The classic “Hero’s Journey” is probably one of the most common and cliche methods of storytelling in media. It’s everywhere, and pretty hard to avoid, as the foreword for Adora and the Distance demonstrates. From Star Wars to Back to the Future, the majority of tales out there feature the classic story of a (usually white male) protagonist going on an impossible journey in order to stop the forces of evil from ruining his life as he knows it.Continue reading “‘Adora and the Distance’ is an Inspiration”
Just in time for Father’s Day is award-winning writer and FatMan Beyond co-host Marc Bernardin’s first ever YA graphic novel Adora and The Distance. The novel is inspired by Bernardin’s daughter who was diagnosed with autism as a toddler and tells a deeply beautiful and personal tale of adventure, courage, and mystery. The novel follows the goings-on of young Adora as her fantastical world of pirates, giants, and ghosts comes under threat by a mysterious force called “The Distance.”Continue reading “Marc Bernardin and Ariela Kristantina Present Original Graphic Novel ‘Adora and The Distance’”
We have reached a crucial crossroads when it comes to diversity in comics, and I fear that if things don’t change, we will lose ground. It is not enough to demand diversity in comics, we must support what’s out there now, or there won’t be more in the future. Money talks, and those that want diversity in comics must learn to use the system currently in place, while also creating a new system of sales and promotion.
To that end, here are ten lessons in Comics & Diversity, via twitter.
Writer Joe Glass is out to change the world with his super powered comic book team The Pride, a team of super-heroes fighting against adversity for LGBTQ everywhere. I had the pleasure of speaking with Joe about The Pride project, his inspirations, and his upcoming adventures!
We recently learned about a new web portal that just launched a few days ago. It’s called Peep Game Comix, and its mission is to showcase the work of African American comic authors, artists, and publishers.
Check out their official press release after the jump.
The other day, one of our favorite websites, Bleeding Cool, posted a column by Devon Sanders bemoaning the lack of black writers in comics — or more precisely at the Big Two (i.e., DC and Marvel) as well as the mid-major publishers like Dark Horse and Boom. Since its publication, the article has been making its way around the comics blogosphere and message boards sparking some much-needed conversation about the lack of diversity in comics.
The question posed is focused primarily on the lack of black comics writers, and not artists such as Shawn Martinbrough, Jamal Igle, Kyle Baker, or Rob Guillory whose mainstream comics work have all developed quite a following. In the article, Sanders says:
This is the writer’s name, the one you see above everyone else’s and when you count black writers actively working for Marvel, DC, Image, Dark Horse, etc. it comes down to less than the number of digits on Nightcrawler’s hand.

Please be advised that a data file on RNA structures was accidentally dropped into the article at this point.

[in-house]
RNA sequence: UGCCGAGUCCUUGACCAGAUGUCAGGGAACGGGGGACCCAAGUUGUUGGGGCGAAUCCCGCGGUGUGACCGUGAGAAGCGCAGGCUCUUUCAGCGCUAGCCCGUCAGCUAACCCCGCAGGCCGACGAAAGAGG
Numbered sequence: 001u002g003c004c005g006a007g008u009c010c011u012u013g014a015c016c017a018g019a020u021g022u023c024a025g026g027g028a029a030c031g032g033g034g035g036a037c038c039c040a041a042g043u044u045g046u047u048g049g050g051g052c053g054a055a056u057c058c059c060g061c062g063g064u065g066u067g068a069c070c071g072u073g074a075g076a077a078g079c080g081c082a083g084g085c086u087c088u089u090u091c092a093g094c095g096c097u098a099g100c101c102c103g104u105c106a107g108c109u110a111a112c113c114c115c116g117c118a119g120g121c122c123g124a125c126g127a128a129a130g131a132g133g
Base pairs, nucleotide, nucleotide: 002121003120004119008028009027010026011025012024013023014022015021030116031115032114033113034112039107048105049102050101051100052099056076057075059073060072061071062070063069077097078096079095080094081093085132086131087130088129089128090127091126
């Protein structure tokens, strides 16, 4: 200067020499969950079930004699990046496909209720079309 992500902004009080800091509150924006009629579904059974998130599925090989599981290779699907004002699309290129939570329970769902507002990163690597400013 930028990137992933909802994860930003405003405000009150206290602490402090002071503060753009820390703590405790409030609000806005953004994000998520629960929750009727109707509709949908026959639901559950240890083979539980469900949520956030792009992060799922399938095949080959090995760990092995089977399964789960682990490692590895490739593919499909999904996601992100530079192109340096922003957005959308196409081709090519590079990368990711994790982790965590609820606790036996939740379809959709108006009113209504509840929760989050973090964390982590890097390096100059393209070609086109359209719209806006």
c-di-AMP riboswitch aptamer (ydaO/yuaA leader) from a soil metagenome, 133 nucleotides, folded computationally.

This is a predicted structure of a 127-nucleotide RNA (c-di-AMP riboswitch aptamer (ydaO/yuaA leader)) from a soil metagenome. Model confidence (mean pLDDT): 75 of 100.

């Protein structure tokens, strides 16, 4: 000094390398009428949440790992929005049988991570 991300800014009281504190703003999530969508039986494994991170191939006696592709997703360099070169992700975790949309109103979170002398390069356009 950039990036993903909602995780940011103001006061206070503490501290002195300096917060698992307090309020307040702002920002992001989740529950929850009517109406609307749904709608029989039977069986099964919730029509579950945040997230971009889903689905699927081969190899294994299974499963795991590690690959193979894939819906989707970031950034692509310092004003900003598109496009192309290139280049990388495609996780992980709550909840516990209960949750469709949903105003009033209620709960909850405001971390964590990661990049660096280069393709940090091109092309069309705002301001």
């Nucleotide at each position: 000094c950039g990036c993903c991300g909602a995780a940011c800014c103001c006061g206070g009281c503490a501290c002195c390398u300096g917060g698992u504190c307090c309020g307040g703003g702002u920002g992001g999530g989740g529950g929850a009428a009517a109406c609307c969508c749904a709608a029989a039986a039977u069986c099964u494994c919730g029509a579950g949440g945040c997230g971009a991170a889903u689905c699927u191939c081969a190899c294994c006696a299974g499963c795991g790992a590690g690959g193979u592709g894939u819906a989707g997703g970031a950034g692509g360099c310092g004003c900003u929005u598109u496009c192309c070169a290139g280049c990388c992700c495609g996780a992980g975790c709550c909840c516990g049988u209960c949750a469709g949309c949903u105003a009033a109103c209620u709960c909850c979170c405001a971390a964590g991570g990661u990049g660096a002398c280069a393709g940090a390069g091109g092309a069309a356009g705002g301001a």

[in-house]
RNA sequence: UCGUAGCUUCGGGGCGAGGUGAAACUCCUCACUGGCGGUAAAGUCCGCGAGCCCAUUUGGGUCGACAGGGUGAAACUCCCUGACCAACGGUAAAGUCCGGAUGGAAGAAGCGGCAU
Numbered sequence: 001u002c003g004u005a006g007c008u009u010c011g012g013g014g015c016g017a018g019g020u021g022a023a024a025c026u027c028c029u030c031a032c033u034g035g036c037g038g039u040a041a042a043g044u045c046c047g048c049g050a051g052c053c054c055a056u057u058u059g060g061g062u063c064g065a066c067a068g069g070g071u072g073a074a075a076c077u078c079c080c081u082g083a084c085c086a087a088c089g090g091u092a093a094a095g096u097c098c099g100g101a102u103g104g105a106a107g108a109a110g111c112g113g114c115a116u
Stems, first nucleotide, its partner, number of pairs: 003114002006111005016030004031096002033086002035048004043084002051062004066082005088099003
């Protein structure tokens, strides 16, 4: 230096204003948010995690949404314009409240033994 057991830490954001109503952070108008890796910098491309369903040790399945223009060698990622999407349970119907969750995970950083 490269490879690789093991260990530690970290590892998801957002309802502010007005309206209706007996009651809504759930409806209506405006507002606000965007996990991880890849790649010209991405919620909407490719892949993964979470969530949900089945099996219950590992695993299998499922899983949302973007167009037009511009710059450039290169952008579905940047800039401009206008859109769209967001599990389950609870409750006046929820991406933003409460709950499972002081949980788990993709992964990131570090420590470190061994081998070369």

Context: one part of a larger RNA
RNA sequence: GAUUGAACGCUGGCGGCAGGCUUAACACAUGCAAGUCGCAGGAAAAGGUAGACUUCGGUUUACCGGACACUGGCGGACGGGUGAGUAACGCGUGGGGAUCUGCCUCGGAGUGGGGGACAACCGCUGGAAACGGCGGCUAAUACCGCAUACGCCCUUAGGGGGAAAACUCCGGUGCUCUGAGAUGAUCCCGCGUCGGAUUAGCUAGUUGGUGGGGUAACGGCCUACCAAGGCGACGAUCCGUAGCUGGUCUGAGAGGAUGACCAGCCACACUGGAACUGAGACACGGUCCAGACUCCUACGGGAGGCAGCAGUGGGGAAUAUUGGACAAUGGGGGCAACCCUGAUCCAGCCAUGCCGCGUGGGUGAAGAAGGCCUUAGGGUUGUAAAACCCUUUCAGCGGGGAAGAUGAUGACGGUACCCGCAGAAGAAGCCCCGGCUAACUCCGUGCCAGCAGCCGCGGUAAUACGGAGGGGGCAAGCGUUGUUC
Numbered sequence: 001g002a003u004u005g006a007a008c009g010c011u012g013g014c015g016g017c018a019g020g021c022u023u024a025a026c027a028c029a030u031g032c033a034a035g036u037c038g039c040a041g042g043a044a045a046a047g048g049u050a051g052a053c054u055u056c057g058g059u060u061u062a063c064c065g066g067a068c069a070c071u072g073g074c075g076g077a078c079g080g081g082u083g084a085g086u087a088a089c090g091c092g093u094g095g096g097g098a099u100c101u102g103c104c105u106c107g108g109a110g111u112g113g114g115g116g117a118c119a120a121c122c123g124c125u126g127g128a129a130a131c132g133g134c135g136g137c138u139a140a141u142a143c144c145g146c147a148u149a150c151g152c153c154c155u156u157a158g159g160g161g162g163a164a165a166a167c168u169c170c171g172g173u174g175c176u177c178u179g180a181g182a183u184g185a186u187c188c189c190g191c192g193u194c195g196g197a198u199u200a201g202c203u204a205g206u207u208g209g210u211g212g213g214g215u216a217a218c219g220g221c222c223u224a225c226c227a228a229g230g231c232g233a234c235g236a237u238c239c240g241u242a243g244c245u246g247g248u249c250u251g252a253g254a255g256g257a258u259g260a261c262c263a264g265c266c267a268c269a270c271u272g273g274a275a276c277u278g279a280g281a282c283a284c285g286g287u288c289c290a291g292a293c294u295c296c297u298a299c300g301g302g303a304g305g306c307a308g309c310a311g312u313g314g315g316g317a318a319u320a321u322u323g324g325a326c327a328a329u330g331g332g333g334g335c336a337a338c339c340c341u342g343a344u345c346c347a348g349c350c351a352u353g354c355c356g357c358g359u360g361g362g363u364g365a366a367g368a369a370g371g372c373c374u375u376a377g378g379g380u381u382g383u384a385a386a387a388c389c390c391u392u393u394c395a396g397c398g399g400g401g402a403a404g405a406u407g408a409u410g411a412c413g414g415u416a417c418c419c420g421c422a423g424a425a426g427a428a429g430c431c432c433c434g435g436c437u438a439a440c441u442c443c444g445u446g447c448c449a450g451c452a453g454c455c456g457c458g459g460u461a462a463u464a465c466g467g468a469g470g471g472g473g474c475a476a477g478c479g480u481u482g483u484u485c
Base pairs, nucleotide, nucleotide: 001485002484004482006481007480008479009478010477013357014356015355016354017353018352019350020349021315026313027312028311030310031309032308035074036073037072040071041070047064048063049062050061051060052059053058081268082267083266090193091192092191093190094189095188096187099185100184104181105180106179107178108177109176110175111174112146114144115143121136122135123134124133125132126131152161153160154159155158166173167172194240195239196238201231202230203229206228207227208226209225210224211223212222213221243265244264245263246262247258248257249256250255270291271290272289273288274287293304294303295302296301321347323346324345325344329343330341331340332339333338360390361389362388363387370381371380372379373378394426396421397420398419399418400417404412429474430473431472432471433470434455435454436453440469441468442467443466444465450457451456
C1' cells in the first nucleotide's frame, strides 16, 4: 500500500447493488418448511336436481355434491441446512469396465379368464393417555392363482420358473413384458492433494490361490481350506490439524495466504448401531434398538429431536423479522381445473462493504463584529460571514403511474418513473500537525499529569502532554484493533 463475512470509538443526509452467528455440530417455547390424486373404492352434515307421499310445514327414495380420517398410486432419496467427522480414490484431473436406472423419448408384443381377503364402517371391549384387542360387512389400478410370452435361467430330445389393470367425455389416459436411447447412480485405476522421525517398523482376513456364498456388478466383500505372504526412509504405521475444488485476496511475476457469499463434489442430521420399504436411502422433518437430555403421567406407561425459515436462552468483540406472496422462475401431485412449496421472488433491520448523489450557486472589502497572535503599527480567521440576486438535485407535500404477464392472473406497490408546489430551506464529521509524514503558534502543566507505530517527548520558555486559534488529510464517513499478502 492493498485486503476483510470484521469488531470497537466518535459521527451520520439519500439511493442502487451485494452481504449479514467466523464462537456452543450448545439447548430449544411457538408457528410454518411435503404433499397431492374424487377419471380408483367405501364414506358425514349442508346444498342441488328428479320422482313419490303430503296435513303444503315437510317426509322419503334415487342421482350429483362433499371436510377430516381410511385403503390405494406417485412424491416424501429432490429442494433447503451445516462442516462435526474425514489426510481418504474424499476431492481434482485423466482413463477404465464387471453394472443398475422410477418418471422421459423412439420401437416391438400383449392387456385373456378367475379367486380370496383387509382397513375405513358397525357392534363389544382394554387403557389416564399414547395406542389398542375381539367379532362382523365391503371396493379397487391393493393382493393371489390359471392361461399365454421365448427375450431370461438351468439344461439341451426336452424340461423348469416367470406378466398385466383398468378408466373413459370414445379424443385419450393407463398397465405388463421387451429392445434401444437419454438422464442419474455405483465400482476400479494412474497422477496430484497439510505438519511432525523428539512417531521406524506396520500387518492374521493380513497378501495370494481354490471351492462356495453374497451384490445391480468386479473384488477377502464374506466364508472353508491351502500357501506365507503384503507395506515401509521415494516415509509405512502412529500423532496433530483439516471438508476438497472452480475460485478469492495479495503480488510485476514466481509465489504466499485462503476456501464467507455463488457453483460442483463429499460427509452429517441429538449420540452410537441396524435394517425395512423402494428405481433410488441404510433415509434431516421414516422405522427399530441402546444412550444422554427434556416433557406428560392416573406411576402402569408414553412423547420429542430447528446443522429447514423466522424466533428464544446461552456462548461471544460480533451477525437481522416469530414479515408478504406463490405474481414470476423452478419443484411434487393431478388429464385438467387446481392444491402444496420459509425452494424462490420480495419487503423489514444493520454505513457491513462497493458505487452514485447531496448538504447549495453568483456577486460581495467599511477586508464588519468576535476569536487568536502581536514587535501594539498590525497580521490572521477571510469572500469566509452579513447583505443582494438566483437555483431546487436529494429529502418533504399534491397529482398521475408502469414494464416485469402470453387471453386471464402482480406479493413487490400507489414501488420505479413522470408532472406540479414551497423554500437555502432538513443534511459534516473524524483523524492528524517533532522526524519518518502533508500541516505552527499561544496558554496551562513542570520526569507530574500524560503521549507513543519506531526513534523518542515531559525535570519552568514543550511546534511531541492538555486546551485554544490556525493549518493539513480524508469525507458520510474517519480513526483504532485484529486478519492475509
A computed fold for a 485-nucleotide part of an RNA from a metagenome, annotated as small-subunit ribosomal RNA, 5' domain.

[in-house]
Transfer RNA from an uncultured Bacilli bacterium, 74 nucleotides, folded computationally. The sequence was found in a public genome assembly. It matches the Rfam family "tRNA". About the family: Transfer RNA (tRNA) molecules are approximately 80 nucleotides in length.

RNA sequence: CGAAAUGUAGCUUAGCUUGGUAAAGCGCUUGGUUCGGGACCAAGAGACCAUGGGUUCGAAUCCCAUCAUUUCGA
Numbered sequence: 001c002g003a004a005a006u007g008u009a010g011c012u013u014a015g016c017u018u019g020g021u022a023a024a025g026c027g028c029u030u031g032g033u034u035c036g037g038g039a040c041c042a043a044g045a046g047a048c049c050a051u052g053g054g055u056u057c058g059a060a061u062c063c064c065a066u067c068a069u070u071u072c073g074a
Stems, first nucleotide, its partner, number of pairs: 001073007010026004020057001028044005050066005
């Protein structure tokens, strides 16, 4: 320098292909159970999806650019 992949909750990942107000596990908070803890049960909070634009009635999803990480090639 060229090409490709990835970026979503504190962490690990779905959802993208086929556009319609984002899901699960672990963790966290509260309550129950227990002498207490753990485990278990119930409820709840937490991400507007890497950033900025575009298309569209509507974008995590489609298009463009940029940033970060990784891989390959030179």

Now while the thesis of the article is the lack of black writers at the big publishers, the column’s title posited the question “Where are the New Black Comics Writers?” The answer to that particular question would be to look beyond the Big Two. Just ask our own Brandon Easton who recently received an Eisner nom for his work on the spectacular Watson and Holmes.
(UPDATED March 2, 2014: Ridley actually won the Oscar, so what are you waiting for, DC?)
This morning, acclaimed screenwriter John Ridley scored his first Academy Award nomination for his adapted screenplay of 12 Years a Slave. If Ridley wins, will he be the first comic book writer with an Oscar?
That’s right. If you didn’t know, while John Ridley is known primarily for his work on the big screen (in addition to 12 Years, Ridley’s filmography includes writing credits on Undercover Brother, Three Kings, and Red Tails), he also has an extensive resume in nerdy television (Justice League, Static Shock) and comics (The Authority, The American Way). Unfortunately, collected editions of his work on either book is out of print.
That said, individual issues of The American Way are still available digitally on ComiXology. But I’m old school and still prefer holding a book in my hand instead of an iPad.
Last week, David Walker threw down the gauntlet for folks who say there isn’t enough diversity in comics but may not buy — or even know about — comics and graphic novels by writers and artists of color. If you feel like supporting creators of color and publishers who aren’t “the big two,” you can start with a digital-only book by Walker himself. The third issue of David Walker’s digital mini-series The Army of Dr. Moreau comes out today exclusively on ComiXology.
It seems like every day I read something, somewhere, about the lack of diversity in comics (not to mention various other pop culture mediums). Sometimes these pieces focus on gender, other times on people of color, and sometimes both. At the recent Image Expo, sixteen comic creators took the stage, with only two being women, and none being of color, and in the aftermath we are once again having this conversation. (Read about it here on Bleeding Cool.) To be absolutely clear, this lack of representation in the creative forces that produce comics is problematic. There needs to be greater diversity on many levels when it comes to comics, both on the creative side, and within the stories that are being produced. But that is only one problem, and not the problem I want to address.